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Women and STEM

Author

Listed:
  • Shulamit Kahn
  • Donna Ginther

Abstract

Researchers from economics, sociology, psychology, and other disciplines have studied the persistent under-representation of women in science, technology, engineering, and mathematics (STEM). This chapter summarizes this research. We argue that women’s under-representation is concentrated in the math-intensive science fields of geosciences, engineering, economics, math/computer science and physical science. Our analysis concentrates on the environmental factors that influence ability, preferences, and the rewards for those choices. We examine how gendered stereotypes, culture, role models, competition, risk aversion, and interests contribute to gender STEM gap, starting at childhood, solidifying by middle school, and affecting women and men as they progress through school, higher education, and into the labor market. Our results are consistent with preferences and psychological explanations for the under-representation of women in math-intensive STEM fields.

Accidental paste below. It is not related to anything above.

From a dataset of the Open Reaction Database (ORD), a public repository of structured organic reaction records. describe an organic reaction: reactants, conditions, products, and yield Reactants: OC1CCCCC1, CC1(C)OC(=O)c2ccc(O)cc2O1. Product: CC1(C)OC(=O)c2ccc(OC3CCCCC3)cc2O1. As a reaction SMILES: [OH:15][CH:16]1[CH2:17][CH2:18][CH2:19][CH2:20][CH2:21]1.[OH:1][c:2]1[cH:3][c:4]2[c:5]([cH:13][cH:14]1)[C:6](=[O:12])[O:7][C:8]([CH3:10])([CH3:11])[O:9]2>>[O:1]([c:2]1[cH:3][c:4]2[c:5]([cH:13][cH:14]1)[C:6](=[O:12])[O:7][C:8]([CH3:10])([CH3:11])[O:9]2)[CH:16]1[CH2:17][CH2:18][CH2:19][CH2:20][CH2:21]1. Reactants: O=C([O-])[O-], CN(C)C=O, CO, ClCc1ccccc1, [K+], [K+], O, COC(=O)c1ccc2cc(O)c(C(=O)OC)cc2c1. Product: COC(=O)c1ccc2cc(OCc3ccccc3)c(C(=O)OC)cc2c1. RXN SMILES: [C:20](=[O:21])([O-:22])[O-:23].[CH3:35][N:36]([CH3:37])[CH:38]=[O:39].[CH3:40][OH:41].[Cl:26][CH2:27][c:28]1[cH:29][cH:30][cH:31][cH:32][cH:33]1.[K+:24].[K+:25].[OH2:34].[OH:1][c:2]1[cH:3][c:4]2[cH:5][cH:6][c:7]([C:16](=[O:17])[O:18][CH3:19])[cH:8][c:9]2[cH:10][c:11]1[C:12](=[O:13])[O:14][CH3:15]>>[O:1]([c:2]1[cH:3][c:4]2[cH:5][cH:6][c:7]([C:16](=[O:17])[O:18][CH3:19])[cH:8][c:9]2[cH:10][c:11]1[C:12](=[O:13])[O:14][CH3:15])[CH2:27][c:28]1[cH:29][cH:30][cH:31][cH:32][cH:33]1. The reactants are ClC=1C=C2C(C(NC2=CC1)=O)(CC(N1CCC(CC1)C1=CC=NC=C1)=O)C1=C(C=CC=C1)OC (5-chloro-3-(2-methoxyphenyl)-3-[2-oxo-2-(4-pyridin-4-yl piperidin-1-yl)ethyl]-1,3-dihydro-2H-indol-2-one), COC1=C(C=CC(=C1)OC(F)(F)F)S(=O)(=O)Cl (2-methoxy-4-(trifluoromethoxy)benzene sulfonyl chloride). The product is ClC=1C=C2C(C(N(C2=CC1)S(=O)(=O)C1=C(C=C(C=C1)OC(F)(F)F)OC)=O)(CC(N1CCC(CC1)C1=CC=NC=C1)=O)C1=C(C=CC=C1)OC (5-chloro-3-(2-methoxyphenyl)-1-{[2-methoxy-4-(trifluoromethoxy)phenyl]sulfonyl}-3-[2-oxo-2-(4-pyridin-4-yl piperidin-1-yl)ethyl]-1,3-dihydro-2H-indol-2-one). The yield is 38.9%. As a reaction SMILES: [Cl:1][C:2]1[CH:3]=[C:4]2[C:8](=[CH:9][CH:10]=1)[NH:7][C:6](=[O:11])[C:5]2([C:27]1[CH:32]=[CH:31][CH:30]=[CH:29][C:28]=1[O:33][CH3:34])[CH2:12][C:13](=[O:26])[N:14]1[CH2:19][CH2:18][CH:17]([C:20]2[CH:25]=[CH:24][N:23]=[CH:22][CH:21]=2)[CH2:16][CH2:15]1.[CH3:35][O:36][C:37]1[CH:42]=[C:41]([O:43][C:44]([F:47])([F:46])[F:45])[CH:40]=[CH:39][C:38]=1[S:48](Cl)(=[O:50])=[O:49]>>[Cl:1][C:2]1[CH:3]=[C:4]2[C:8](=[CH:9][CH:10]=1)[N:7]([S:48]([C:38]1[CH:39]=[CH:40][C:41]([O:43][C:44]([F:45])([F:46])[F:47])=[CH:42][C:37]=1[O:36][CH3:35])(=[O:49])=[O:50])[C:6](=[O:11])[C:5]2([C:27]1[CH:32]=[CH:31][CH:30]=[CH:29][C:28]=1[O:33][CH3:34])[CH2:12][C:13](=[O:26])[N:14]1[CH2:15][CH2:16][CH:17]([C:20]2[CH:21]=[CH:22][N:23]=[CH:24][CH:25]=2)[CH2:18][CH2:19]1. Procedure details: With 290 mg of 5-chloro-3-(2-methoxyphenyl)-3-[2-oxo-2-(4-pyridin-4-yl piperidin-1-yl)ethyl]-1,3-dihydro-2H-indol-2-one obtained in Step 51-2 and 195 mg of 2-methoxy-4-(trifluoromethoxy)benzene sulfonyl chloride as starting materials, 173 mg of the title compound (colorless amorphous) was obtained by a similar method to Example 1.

Suggested Citation

  • Shulamit Kahn & Donna Ginther, 2017. "Women and STEM," NBER Working Papers 23525, National Bureau of Economic Research, Inc.
  • Handle: RePEc:nbr:nberwo:23525
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    References listed on IDEAS

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    Cited by:

    1. Alex Bell & Raj Chetty & Xavier Jaravel & Neviana Petkova & John Van Reenen, 2017. "Who Becomes an Inventor in America? The Importance of Exposure to Innovation," CEP Discussion Papers dp1519, Centre for Economic Performance, LSE.

    More about this item

    JEL classification:

    • I24 - Health, Education, and Welfare - - Education - - - Education and Inequality
    • J16 - Labor and Demographic Economics - - Demographic Economics - - - Economics of Gender; Non-labor Discrimination
    • J24 - Labor and Demographic Economics - - Demand and Supply of Labor - - - Human Capital; Skills; Occupational Choice; Labor Productivity
    • J3 - Labor and Demographic Economics - - Wages, Compensation, and Labor Costs

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